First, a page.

It’s a tough time for kids growing up, I’ll admit that. We are divided as a society pinning right against left, red against blue, and black against white. Every day you can turn on the news and watch for hours without hearing a single positive note. As an adult living in today’s world, how do you think kids feel? Have you ever asked them? How are they feeling about the world they’re growing up in and do they feel confident that the future will leave them something to be proud of?
As a parent myself, I often question what my kids think about everything going on or have they simply accepted it as the norm. Whether it be covering their face with a mask or crawling under their desk during an active shooter drill, what are they thinking?
I grew up in Pennsylvania, the Northeast section to be exact. An area ripe with blue state corruption, deep pockets, and strict regulations. You’d sooner dull out before you could cut through all the red tape.
The one thing it taught me was acceptance of those who are different. I grew up middle class like most of my friends and family although today, that same middle class no longer exists. I spent a lot of time fishing the lakes of NEPA, hiking, camping, and playing sports. We all spent our summers outside as much as possible and between the clap of a baseball hitting the mitt and the rustling of leaves in the woods, I barely had time to notice what was going on in the world.
I feel like kids didn’t know as much then. Was it because our parents just didn’t tell us? Or, did the media not inundate us with negativity like they do these days. Isn’t that interesting? My parents watched a lot more news than I do as an adult and yet, I didn’t know any of it.
Today, I’d likely find out about a school shooting across the country from my kids before I hear it on the news.
Kids today are taught to be constantly alert, aware of their surroundings, and protective of themselves and their bodies. We’ve put a wall around them. Don’t talk to that person son, be careful son, don’t go in that yard son, don’t get too close son. We’re always telling our kids what they can’t do and then they go to school and get told more about all the things they can’t do.
Is it any surprise that more and more kids are dealing with anxiety and depression? When you constantly teach kids that the world around them is dangerous and they need to be careful everywhere they go, the natural response is to worry. Could our attitude and handling of negativity be the cause of childhood stress and anxiety?
The same goes for how we teach our children about guns. We’ve never experienced a split decision like the one we have in our country right now, it’s unreal. When I was growing up, every household had at least a few guns. My parents weren’t the type of people to go shooting on weekends but we had some guns in the house because everyone did. I was told they were for our protection and we only use them if we have to. My dad showed me how to shoot my first gun when I was 12. He taught me how to hold it, how to aim, how to shoot, and how to protect myself and the people around me. I was raised around guns and I knew that I was never to use them to harm anyone unless I was protecting myself or my family.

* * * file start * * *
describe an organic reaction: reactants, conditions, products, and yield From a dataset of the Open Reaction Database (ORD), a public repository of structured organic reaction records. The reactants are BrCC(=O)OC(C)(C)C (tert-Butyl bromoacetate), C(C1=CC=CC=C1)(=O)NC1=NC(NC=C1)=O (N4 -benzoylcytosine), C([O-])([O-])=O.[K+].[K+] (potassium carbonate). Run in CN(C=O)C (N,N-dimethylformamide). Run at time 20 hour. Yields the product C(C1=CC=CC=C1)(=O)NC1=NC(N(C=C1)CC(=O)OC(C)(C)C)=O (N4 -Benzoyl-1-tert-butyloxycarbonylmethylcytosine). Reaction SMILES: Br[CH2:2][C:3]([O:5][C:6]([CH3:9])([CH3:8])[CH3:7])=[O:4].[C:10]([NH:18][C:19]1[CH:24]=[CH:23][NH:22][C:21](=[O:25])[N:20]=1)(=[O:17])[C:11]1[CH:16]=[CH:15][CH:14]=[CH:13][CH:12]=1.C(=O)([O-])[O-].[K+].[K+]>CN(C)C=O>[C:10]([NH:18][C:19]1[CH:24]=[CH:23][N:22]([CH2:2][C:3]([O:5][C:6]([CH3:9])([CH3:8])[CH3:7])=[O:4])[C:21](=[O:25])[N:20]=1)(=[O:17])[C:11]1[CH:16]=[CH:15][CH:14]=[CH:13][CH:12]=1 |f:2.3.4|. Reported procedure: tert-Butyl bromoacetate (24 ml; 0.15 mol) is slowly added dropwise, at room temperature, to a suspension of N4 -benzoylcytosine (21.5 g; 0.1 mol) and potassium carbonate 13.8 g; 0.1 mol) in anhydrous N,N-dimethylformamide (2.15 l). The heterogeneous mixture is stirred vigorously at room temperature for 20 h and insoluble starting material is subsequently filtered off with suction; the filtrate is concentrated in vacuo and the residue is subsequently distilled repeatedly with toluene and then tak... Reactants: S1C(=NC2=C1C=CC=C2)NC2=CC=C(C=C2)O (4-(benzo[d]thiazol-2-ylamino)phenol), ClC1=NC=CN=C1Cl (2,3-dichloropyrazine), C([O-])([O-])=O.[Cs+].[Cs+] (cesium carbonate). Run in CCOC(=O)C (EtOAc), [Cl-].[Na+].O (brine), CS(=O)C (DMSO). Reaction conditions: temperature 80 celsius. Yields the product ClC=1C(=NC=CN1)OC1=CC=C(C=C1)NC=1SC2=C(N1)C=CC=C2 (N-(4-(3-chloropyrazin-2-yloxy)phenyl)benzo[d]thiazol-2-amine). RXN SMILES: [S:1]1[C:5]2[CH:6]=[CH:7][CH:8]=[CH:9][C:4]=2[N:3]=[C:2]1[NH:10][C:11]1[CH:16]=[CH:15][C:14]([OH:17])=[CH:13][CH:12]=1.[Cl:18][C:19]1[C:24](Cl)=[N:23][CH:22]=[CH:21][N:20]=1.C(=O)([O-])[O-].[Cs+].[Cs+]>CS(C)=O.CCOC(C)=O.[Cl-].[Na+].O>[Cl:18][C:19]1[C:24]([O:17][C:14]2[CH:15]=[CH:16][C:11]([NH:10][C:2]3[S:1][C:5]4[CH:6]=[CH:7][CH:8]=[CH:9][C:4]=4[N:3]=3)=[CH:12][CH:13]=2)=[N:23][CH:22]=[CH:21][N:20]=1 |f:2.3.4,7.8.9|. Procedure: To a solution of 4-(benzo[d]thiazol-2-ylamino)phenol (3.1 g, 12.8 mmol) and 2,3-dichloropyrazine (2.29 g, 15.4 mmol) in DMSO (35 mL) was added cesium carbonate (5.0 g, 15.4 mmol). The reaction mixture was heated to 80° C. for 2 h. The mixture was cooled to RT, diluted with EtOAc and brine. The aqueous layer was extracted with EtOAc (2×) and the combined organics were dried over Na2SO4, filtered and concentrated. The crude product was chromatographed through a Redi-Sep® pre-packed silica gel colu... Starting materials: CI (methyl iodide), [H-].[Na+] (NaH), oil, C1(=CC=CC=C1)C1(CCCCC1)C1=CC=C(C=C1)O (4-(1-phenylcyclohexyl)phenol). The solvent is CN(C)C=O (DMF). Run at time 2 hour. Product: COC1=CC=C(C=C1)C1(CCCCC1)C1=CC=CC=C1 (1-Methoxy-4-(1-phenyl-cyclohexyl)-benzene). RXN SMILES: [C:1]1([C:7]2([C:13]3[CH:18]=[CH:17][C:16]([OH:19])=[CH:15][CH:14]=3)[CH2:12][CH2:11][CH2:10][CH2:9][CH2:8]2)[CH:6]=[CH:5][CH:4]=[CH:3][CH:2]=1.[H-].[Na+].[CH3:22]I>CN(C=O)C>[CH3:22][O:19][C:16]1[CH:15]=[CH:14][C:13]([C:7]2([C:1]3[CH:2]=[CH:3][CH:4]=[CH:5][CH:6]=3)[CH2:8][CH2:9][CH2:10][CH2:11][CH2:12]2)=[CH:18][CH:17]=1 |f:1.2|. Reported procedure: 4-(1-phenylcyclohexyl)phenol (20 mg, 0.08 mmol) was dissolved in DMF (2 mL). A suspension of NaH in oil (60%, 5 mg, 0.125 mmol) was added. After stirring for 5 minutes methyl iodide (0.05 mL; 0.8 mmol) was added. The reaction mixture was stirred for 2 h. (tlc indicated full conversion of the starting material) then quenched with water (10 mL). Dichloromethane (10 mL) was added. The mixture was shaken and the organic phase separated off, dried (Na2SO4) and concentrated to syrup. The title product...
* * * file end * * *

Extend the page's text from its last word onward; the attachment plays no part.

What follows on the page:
Yet, there’s such a stigma about this. We’re living in a world where our second amendment rights are at stake. I know, people have been saying this for decades but we’re serious now. They’re really at stake.
So all the good law-abiding citizens get rid of their guns and what happens? All we do is funnel more guns into the hands of people who shouldn’t have them in the first place. Welcome to my new reality.
I still live in Pennsylvania and as an adult, I see things a bit differently. I see the negativity that hangs over the second amendment. Today, gun ownership is a secret where I live. You don’t tell anyone, you don’t talk about it, and you never show anyone your guns. People will start to change their attitude if they find out. Your friendly neighbor will stop accepting packages for you. The old man down the road will stop waving at you when you drive by. The lady next door will raise her nose at you when you walk out to get your mail. It’s a different world and I’m living it every day.
How on Earth am I supposed to raise responsible children who understand the importance of the second amendment in a world that teaches them that guns are the problem? What happens when my kids start to question their own parents and whether or not we’re good people because of our gun ownership?
It’s a mental and emotional battle that didn’t exist 20-30 years ago. Kids today know too much and I think it’s a problem for both them and the adults that raise them. But it does open a unique opportunity to raise children who respect the differences of others and I think generation by generation; we’re getting better at this.
The adults of today are more accepting than the adults of yesterday but we still have a lot of work to do. My opinions will never change on the second amendment. Our right to bear arms is the only thing that truly protects us from evil. Once we give up that right, we give up a lot more than we believe.
It’s also our duty to educate children and teach them the importance of the second amendment but to also teach them that we have an important role to play in protecting it. No matter where you live in the country, you shouldn’t have to fear for your safety and you shouldn’t have to worry about upholding our God-given rights.